In addition to the Complainant’s registered rights, it is plain from the evidence set out in the Complaint that the Complainant is the owner of significant unregistered rights (common law rights) associated with its Yellow Pages publications in Australia.
The name of the Respondent, India Yellow Pages, appears to be a business name of an Indian company, Cybernetic Informatics (India) Pvt. Limited, founded by Mr Mahendra Gandhi, the Administrative and Technical Contact for the Domain Names.
A description of the Respondent and its business appears under the "About Us" heading on the website to which the Domain Names are connected. It reads as follows:
"Mr. Mahendra Gandhi - MD
Established CIIPL in 1996. At that time the information technology and Internet technology was growing exponentially. The Organisation is dedicatedly providing business related information on World Wide Web (www) to the end-users via its registered domain.
CIIPL is a pioneer company in India in the field of providing comprehensive authentic business related information on INTERNET under its website address "http://www.indiayellowpages.com". This is a professionally managed company with high growth rate. The promoter, Mr. Mahendra Gandhi, belongs to a very old business family, which has been active in Business since more than five decades in the different segment. Mr. Gandhi is a Mechanical Engineer and a Pilot and is associated in the IT profession since a decade. Mr. Gandhi had a dream to position Indian business houses of all stature on global map through Internet, which is the vision of our growing Organisation. The conceptualisation of websiteaddress as "www.indiayellowpages.com" in 1996 was a unique idea in itself. Today we boast that CIIPL holds 97 domains of world’s major countries. Our domain names are registered as http:// name of the country followed by <yellowpages.com>. Out of these 97 country domains, 14 are on-line, 7 are signed and in pipeline. All these Portals are interlinked with each other. The objects and activities of CIIPL are global. Our presence could be felt in 21 world’s major countries today and in all 97 countries by 2003."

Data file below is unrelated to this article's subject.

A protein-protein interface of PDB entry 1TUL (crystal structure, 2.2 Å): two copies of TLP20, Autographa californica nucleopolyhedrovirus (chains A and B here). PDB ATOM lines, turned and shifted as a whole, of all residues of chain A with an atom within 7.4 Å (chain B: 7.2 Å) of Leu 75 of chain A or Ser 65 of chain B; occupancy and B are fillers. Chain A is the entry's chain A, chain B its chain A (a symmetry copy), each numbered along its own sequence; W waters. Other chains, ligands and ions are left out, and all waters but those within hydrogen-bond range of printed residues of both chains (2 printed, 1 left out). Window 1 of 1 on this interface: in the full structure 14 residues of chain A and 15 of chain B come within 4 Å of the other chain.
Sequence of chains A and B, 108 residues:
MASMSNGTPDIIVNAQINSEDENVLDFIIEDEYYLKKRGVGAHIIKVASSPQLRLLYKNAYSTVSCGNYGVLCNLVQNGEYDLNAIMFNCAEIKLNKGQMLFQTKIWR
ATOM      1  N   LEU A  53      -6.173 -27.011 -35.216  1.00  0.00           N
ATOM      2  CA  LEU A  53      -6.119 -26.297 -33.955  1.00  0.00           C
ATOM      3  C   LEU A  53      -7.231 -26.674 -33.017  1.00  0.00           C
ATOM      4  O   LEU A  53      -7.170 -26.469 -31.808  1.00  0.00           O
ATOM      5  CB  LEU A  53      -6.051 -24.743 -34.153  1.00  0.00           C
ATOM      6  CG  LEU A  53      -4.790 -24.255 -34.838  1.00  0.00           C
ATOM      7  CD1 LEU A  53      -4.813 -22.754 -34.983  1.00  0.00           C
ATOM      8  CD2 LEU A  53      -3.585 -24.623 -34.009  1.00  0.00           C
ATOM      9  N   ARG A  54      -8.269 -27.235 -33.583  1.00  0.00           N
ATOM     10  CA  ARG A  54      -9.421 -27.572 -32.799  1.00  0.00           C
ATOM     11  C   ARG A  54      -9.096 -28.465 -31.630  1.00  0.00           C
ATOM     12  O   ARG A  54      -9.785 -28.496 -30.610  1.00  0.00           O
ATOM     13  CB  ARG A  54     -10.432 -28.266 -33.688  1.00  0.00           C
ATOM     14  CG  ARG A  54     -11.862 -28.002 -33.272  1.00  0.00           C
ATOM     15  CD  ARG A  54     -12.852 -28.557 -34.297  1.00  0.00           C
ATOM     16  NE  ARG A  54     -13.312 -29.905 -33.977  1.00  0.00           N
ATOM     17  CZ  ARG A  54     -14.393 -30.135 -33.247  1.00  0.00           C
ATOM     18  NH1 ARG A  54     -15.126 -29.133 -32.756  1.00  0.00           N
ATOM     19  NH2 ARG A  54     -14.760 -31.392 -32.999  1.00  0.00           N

On the same website under the heading "Our Products and Services" the following appears:
"www.indiayellowpages.com (IYP) is a country portal designed on the concept of conventional "Yellow Pages" keeping in mind easy navigation of the site for easy access of information by a surfer. The domain <indiayellowpages.com> is one of the Portal specific to yellow pages Portals out of 14 operational country portals (CIIPL totally has 97 Yellow Pages domains worldwide).
Each country portal is categorised alphabetically from A-Z with the same look and feels all interlinked with each other and offering the same features of the portal. Each alphabet listing has Categories beginning with that alphabet, which are specific to the surfers information requirement. Apart from business information. CIIPL has designed the portal offering customer affordability packages of different types of advertisements like Home Pages, Full Pages, Half Pages, Premium Classifieds, Banner and Panels with options to host information's on the clients selected categories or speciality pages. IYP provides in-depth information on current issues, world news, business and sports updates, stock market etc."